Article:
• Sharing knowledge with communities in Tahiti via a series of public talks, workshops, visits to educational facilities and meetings with artists. 

Looking ahead, the project will:

  • Share knowledge with the other museums around the world that care for Tahitian mourner's costumes and produce a major publication.
  • Run workshops to facilitate communication between institutions who care for these costumes and communities in Tahiti.
  • Return the costume to Tahiti in 2022 for long-term loan to the Musée de Tahiti et des Iles. It will be joined by loans from the Museum of Archaeology & Anthropology in Cambridge, and the Musée du quai Branly – Jacques Chirac in Paris.


The results of the scientific testing on the Tahitian mourner's costume has helped to redefine knowledge about mourner's costumes, shaping future scholarship and research. 

During the conservation process a bolt of fine barkcloth was found inside the costume. Unfolding the cloth revealed that it was decorated with handprints. Hidden within it was another garment – a vividly striped 'poncho' or tiputa that was probably part of the original costume.

In addition to the conservation work, which ensured that the costume can now be made accessible to a range of audiences, this project has made a lasting impact through the production of publications, films and exhibitions. A film made in conjunction with the project − New Investigations into the Tahitian Mourner's Costume − was short-listed for the Arts and Humanities Research Council's Best Research Film of the Year award (2019).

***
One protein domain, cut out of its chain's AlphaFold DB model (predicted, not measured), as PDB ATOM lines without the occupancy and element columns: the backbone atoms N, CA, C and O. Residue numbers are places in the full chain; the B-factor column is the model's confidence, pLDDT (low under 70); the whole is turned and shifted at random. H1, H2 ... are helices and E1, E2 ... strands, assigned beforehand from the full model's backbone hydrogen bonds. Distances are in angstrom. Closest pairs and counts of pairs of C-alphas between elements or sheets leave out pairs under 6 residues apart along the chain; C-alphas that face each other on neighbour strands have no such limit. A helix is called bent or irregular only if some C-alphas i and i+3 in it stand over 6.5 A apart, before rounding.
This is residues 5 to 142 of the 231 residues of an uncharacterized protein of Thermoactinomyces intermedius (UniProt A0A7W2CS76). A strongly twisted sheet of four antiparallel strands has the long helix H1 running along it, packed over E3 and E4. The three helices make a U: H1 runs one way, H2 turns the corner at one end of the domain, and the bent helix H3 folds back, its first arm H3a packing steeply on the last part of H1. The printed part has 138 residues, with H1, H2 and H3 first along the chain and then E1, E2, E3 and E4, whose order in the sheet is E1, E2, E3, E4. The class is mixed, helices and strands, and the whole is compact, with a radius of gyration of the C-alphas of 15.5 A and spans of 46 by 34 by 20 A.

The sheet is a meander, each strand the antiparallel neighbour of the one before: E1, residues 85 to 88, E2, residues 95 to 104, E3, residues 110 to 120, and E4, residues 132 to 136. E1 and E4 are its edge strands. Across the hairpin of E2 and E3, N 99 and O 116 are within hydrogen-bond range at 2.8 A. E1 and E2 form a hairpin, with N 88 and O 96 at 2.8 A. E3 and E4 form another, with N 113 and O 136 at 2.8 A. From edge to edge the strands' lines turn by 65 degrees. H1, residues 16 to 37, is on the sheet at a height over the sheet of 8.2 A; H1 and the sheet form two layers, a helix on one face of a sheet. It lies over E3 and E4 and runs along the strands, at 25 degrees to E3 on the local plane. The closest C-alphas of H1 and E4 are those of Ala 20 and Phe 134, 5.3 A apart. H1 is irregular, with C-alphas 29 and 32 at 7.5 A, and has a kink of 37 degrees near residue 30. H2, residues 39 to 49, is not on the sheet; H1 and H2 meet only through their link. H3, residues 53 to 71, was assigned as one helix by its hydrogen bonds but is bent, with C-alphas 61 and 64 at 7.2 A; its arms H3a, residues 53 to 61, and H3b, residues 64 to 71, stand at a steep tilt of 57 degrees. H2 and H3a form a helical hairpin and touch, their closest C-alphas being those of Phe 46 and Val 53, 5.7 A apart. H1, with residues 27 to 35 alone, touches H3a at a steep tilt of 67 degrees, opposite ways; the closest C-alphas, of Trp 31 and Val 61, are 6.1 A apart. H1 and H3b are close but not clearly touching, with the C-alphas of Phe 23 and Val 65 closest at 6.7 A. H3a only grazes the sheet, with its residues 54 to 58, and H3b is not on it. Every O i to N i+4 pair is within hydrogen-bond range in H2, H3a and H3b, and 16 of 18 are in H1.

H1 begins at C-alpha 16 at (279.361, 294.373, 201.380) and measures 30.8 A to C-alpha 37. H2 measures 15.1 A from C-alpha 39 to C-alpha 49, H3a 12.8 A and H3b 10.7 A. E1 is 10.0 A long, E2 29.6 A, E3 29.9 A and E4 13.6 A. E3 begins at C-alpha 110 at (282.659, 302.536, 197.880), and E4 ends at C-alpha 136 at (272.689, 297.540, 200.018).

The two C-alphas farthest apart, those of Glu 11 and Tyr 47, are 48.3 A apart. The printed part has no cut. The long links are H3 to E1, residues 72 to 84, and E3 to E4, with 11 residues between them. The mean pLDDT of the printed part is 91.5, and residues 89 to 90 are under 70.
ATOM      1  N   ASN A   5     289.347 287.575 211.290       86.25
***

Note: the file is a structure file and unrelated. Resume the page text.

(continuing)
The collaborative nature of the project has also helped to establish connections with Tahitian communities. These relationships will shape how other Tahitian artefacts in the British Museum collection are researched, interpreted and displayed at the British Museum and elsewhere in the future.

Meet the team

Julie Adams.

Julie Adams

Principal Investigator
Department of Africa, Oceania and Americas
British Museum

Monique Pullan.

Monique Pullan

Department of Collection Care
British Museum

Theano Guillaume-Jaillet.

Theano Guillaume-Jaillet

Former Director of the Musée de Tahiti et des Iles

Pauline Reynolds.

Pauline Reynolds

Historian and independent researcher

Meet the team continued


'Tupaia and the Heva Tūpāpāʻu: voyages past, present and future' in 'Tupaia, Captain Cook and the Voyage of the Endeavour: A Material History'


This chapter moves between London and Tahiti to consider the significance of the Heva Tupapa'u to people in the past and present.

Julie Adams

Due to be published in 2022

The scientific study of the materials used to create the Tahitian Mourner's Costume in the British Museum


Diego Tamburini; Caroline R. Cartwright; Julie Adams

 Journal of Cultural Heritage 42: 263-269

Published in 2020

Reimagining Captain Cook: Pacific perspectives


An exhibition exploring the Pacific perspectives of James Cook's expeditions to this region through the work of contemporary Pacific artists, alongside objects collected on the voyages themselves.

Exhibition opened in 2018

Reimagining Captain Cook: Pacific perspectives


The accompanying publication to the British Museum exhibition Reimagining Captain Cook: Pacific perspectives.

Julie Adams; Lissant Bolton

Published in 2019

New investigations into the Tahitian Mourner's Costume


This film was short-listed for the Arts and Humanities Research Council’s Research Film of the Year award.